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Just like carving a pumpkin

October 14, 2009

Maybe it’s this time of year; maybe it’s the colorful displays of gourds everywhere; or maybe it’s the Starbucks pumpkin-spiced-latte window displays. Whatever the reason, pumpkins are on my mind.

Pumpkins are not the most exciting fruit – yes, you read that correctly – fruit. Yet they’ve become a seasonal symbol. Pumpkins bring the promise of cooler weather and an abundance of football, trick-or-treaters and turkey dinners.

With such a proliferation of pumpkins, the dull orange shells become redundant by the end of the season, but for Halloween they undergo a welcome transformation. Front-porch artists everywhere take pedestrian pumpkins and create masterpieces that can frighten, enchant or even tell a story.

Crafting a written story requires similar artistry. You may have a client’s story to tell that is long on information and short on creativity. But, like carving a pumpkin, you can create a masterpiece of words from a bland beginning in three simple steps:

1. Remove the pumpkin seeds. When writing, as when pumpkin carving, you should first remove the extra stuff you don’t need. Cut the fluff – get to the heart of the story and ignore tangents that are not critical to the message.
2. Carve the pumpkin. Brevity is a virtue. People do not have time or 
patience to muddle through verbosity to find the message. Whittle your story down and before you know it, a piece of art will begin to take shape.
3. Place a candle in the center of your pumpkin. Don’t underestimate the power of a good analogy or a great simile. Or, dust off the thesaurus and use exemplary analogies and superior similes, if you prefer. These are the tiny sparks that can really make your story glow.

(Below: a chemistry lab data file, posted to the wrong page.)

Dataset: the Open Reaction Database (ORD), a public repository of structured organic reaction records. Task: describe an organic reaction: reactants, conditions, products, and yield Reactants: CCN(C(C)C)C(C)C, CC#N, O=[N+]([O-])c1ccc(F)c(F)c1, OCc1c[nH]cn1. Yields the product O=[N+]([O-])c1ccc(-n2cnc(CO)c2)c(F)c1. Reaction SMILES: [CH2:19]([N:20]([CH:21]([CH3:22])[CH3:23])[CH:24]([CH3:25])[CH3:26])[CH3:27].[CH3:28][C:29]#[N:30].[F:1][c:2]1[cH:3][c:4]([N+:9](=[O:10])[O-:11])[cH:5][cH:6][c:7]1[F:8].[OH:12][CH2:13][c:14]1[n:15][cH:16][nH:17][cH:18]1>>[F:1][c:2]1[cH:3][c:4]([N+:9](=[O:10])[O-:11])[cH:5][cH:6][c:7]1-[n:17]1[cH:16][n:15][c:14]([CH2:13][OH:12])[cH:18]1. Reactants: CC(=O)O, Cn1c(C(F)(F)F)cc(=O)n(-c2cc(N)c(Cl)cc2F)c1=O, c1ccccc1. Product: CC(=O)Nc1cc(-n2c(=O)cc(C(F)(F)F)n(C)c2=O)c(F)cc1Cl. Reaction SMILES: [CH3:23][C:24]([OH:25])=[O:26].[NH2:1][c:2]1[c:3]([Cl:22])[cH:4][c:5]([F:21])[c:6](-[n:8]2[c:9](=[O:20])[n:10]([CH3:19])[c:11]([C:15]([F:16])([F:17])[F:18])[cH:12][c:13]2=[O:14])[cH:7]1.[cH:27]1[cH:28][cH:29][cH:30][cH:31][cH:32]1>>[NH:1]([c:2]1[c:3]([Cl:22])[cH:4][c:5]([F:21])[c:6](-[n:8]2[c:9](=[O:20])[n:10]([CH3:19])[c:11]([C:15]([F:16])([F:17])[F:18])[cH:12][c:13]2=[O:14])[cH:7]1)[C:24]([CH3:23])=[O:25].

So, with pumpkin season fully underway, may your story-crafting be inspired. And next time you see one of those large orange fruits, may you see a blank canvas.

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10 Comments leave one →
  1. Ashley Rentz permalink
    October 31, 2009 12:48 pm

    Great Job Brittany!!

  2. Dad permalink
    October 20, 2009 10:55 am

    and as your advice suggests, your writing followed. Very well done!

  3. Connie Clack permalink
    October 19, 2009 6:33 pm

    I love your article Brittany. Just as one of your other readers responded, I’ll never look at a pumpkin in the same way. Connie

  4. October 19, 2009 1:54 pm

    Excellent analogy for writing good copy, Brittany.

    BTW, I broke down and bought a large pumpkin this year as a result of Ellen and Molly’s pleading. Design: a happy face with large smile and a single tooth.

  5. October 19, 2009 1:27 pm

    I’ll never look at a pumpkin the same way! Thanks for the great article.

  6. Diane permalink
    October 19, 2009 1:04 pm

    We just bought our first pumpkin. We still need a couple more and a hay bale and some corn stalks.

  7. Donna Stroud permalink
    October 19, 2009 12:54 pm

    Very good. I’ll get Norris to carve a pumpkin and send a pic.

  8. Norris permalink
    October 19, 2009 12:50 pm

    enjoyed the writing

  9. October 19, 2009 12:20 pm

    Love the article Brittany!!! Kaden and Kinsi are very excited about moving us there this weekend and trick or treating. Kaden is going to be Buzz Lightyear and Kinsi is going to be a lady bug. Can’t wait to be up there with everyone!! Keep p the great writting!!

    Hugs, Katie

  10. cathy permalink
    October 19, 2009 12:04 pm

    Makes me want to create something!

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